When sport becomes dangerous | Babies | metrobabyblog.com

When sport becomes dangerous



What should I pay attention to as a pregnant woman in sports?

Usually, light exercise will keep your muscles strong and flexible, especially during labor. In addition, exercise is relaxing, relieves physical symptoms such as back pain, or reduces constipation, and helps your body to regain its shape more quickly after pregnancy.

Nevertheless, you are significantly more limited by the pregnancy than before. Your body has changed: you need to carry more weight, you get tired faster, and your body's center of gravity has shifted. For this reason, you should be careful during training and listen well to your body. He will let you know immediately when you are overexerting and when you are in the danger zone. Particularly when there are unfavorable biomechanical risk factors such as joint misalignments (e.g., strong O or X legs).


When should I quit sports immediately?

Call your doctor immediately as soon as you feel any of the following symptoms.

The symptoms marked with (!) Are especially dangerous. If you can not reach your doctor, you should go to the emergency department at the nearest clinic if you have such a sign.

Vaginal bleeding (!)
Bleeding is always a cause for concern, although some women bleed easily over the entire pregnancy. Bleeding may be a sign of miscarriage at the beginning of pregnancy. In the second and last third, they often indicate preterm labor, a placenta previa or a placenta tear; all states requiring immediate medical attention.

Vision problems (!)
If you suddenly feel blurry in the middle of training, you may be dehydrated, which in turn increases your blood pressure and heartbeat. The result may be that your baby's vital organs are not getting enough blood. Vision disorders can also indicate pre-eclampsia, a complication characterized by high blood pressure, fluid retention and protein-containing urine. Because pre-eclampsia can severely obstruct the flow of blood into the placenta, it is very dangerous for the developing child.

nausea
If you get sick during exercise, it means that too much lactic acid has accumulated in your stomach. Lactic acid is a by-product that arises when your muscles are over-stressed.

dizziness
If dizziness persists or is accompanied by blurred vision, headache, or palpitations, it may be a sign of severe anemia or other serious illness that can harm you during pregnancy.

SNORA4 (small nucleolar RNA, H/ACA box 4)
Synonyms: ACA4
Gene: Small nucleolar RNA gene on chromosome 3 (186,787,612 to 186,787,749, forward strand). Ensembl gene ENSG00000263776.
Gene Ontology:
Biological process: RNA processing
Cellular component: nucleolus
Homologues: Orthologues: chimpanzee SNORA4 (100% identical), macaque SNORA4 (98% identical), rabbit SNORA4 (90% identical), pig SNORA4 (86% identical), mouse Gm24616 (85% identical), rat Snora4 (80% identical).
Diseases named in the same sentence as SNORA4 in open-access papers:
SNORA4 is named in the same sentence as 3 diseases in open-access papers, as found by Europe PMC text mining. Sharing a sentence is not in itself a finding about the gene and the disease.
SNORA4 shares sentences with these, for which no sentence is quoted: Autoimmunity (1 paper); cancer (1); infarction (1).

Fainting (!)
A feeling of fainting can point to a complication in pregnancy, and that's why you need to be examined - even if you have to cancel your sports course. Maybe it's just a simple problem, such as dehydration, but it may also be about something serious, such as severe circulatory problems. In such a case, your brain may not be adequately supplied with oxygen - and so will your baby.

breathlessness
If you sweat profusely during exercise and are unable to have a relaxed conversation with another person, you are probably overreaching. Make sure that your pulse moves in a safe area during exercise. The heart rate should not exceed 140 beats per minute.

Arrhythmia
If you feel a strange flutter in your chest, that's probably a sign that you are training too hard. In such a case, slowly slow down the pace and then stop. Have your doctor examine you and in the future make sure that your heart rate is within a safe range.

Swelling hands, feet and ankles
It is normal for the hands and feet to swell a bit after exercise. If you do this more than usual, you may have a preeclampsia.

Stinging pain in abdomen and chest (!)
Maybe you just overstretched your ligaments or have a sore sore - it could be pain as well as contractions. You need to be connected to a monitor as soon as possible so that your doctor can tell you if you are already in labor.

Sudden change in body temperature
When you get wet hands, hot flashes, or cold showers, your body shows you that it's having a hard time regulating temperature. This may be harmful to your baby: it may overheat just like you. As your body tries to cool down, the blood that should actually flow into the placenta is directed toward the skin.

You only feel a few movements of your child or no more
It is normal for your child to move less while exercising. Then it should move again as always. If you no longer notice your baby's movements or are moving less than usual, tell your midwife or doctor immediately.
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